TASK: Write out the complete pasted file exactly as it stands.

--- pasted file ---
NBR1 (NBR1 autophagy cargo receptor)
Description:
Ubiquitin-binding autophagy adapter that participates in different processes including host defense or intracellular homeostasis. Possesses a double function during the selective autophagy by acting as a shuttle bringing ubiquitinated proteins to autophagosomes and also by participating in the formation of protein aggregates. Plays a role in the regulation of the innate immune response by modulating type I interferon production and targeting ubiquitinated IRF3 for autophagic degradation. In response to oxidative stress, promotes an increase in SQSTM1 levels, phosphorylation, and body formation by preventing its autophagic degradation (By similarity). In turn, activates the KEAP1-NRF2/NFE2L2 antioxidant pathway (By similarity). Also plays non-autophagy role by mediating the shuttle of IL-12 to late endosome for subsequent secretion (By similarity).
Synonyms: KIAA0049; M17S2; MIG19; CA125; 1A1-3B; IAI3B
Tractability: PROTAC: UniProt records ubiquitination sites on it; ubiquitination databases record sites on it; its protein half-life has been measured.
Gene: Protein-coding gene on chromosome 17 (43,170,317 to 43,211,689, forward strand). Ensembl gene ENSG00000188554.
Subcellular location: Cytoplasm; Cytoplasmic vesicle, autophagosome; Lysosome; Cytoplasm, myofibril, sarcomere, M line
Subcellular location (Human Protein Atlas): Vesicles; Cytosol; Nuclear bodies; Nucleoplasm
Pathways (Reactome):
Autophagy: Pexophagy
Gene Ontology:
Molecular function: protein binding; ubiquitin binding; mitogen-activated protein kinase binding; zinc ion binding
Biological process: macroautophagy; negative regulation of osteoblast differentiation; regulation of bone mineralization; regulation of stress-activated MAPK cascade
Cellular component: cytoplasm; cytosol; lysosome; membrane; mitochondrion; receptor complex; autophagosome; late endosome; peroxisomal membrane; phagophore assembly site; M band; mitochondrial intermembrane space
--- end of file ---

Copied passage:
NBR1 (NBR1 autophagy cargo receptor)
Description:
Ubiquitin-binding autophagy adapter that participates in different processes including host defense or intracellular homeostasis. Possesses a double function during the selective autophagy by acting as a shuttle bringing ubiquitinated proteins to autophagosomes and also by participating in the formation of protein aggregates. Plays a role in the regulation of the innate immune response by modulating type I interferon production and targeting ubiquitinated IRF3 for autophagic degradation. In response to oxidative stress, promotes an increase in SQSTM1 levels, phosphorylation, and body formation by preventing its autophagic degradation (By similarity). In turn, activates the KEAP1-NRF2/NFE2L2 antioxidant pathway (By similarity). Also plays non-autophagy role by mediating the shuttle of IL-12 to late endosome for subsequent secretion (By similarity).
Synonyms: KIAA0049; M17S2; MIG19; CA125; 1A1-3B; IAI3B
Tractability: PROTAC: UniProt records ubiquitination sites on it; ubiquitination databases record sites on it; its protein half-life has been measured.
Gene: Protein-coding gene on chromosome 17 (43,170,317 to 43,211,689, forward strand). Ensembl gene ENSG00000188554.
Subcellular location: Cytoplasm; Cytoplasmic vesicle, autophagosome; Lysosome; Cytoplasm, myofibril, sarcomere, M line
Subcellular location (Human Protein Atlas): Vesicles; Cytosol; Nuclear bodies; Nucleoplasm
Pathways (Reactome):
Autophagy: Pexophagy
Gene Ontology:
Molecular function: protein binding; ubiquitin binding; mitogen-activated protein kinase binding; zinc ion binding
Biological process: macroautophagy; negative regulation of osteoblast differentiation; regulation of bone mineralization; regulation of stress-activated MAPK cascade
Cellular component: cytoplasm; cytosol; lysosome; membrane; mitochondrion; receptor complex; autophagosome; late endosome; peroxisomal membrane; phagophore assembly site; M band; mitochondrial intermembrane space